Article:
Urban Heat Island Shows up over the Weekend - KMSP-TV

Urban Heat Island Shows up over the Weekend

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Meteorologist Cody Matz Meteorologist Cody Matz

This past weekend had some pretty cold mornings once again, but the biggest difference between these and what we have been experiencing most of the winter has been the wind. There was very little, if any wind across the state this weekend leading to an almost bearable cold, even though temperatures were in the teens and 20's below zero. This is a little more typical of a Minnesota winter. When the skies clear and the winds calm, the very cold very dense air is allowed to sink to the surface, which in turn drops the temperature. These conditions will lead to the coldest air temperatures on the planet, but will also vary greatly over short distances because of terrain, vegetation, and amount of water. Natural vegetation and valleys will typically have the coldest temperatures, but if you are in the metro, you often stay relatively warm because of what we call "the urban heat island effect." The urban heat island effect is a warming phenomenon in major metropolitan areas because of a massive amount of concrete, asphalt, roofing, and many other man made materials that typically hold in more heat than grass, trees, and the ground otherwise would. This is far more predominant in the warmer months, but can still have a pretty good effect on clear and calm nights when temperatures can really plummet in open areas. What is very interesting to note, is often times heavy snow cover will negate this effect all together because large amounts of snow hold cold temperatures very well, but for whatever reason, this didn't happen over the weekend, even with perfect conditions. Here is a screen capture of temperatures at 7am Sunday morning across the metro area. This shows all types of reporting stations from the National Weather Service stations, to CoCoRas, Snotel, and a couple of other networks.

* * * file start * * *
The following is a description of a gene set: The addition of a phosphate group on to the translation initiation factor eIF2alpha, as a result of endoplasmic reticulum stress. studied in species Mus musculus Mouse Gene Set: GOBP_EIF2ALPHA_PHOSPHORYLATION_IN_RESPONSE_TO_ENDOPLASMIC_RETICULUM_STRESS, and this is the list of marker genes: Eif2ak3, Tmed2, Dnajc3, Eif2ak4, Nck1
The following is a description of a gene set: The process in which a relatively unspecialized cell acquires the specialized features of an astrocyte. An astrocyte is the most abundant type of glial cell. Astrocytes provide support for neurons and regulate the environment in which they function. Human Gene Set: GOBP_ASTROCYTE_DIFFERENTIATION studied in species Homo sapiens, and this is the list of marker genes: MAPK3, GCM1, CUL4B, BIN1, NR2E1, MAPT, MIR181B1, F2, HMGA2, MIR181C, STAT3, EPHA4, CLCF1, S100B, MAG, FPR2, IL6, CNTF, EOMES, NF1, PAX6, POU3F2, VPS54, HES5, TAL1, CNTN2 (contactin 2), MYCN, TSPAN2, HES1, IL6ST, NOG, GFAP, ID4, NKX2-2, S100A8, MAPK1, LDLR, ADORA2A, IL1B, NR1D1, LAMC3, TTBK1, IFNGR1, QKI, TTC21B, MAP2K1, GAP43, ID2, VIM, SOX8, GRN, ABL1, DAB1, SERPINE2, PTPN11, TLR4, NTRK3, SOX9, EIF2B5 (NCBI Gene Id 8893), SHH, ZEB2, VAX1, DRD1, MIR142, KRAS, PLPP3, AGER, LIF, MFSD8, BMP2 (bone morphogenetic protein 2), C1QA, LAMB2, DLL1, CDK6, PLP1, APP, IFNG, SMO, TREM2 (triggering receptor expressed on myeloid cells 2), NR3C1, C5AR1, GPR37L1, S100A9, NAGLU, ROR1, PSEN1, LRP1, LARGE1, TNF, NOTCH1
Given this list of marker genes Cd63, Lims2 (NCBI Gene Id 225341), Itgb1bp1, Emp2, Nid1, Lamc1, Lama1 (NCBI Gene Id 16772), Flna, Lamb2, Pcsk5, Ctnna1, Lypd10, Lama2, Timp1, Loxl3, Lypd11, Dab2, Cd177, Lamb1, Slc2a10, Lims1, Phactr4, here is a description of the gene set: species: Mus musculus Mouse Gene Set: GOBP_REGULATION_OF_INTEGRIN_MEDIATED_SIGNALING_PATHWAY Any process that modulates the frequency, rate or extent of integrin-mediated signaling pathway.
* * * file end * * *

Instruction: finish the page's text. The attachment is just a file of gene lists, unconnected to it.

Not all of these temperatures are reliable because of software errors, broken systems, and other unseen devices, so I crossed those numbers off. Take note of the temperatures in the heart of the city, generally in the -6 or -7 range. But if you get out into the burbs or even open country, you see temperatures are much colder. Elk River reports -15 with Buffalo at -14, and even Jordan at -12. Also take note of the river valleys with Northfield sitting at -12 which is solely because of elevation. I hope this gives you an interesting perspective on just how much different temperatures can be over a very small area.

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